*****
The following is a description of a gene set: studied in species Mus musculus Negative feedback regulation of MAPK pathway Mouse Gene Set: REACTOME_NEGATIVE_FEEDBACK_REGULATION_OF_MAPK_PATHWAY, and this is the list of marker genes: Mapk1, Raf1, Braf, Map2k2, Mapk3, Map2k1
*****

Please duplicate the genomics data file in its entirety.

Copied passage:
The following is a description of a gene set: studied in species Mus musculus Negative feedback regulation of MAPK pathway Mouse Gene Set: REACTOME_NEGATIVE_FEEDBACK_REGULATION_OF_MAPK_PATHWAY, and this is the list of marker genes: Mapk1, Raf1, Braf, Map2k2, Mapk3, Map2k1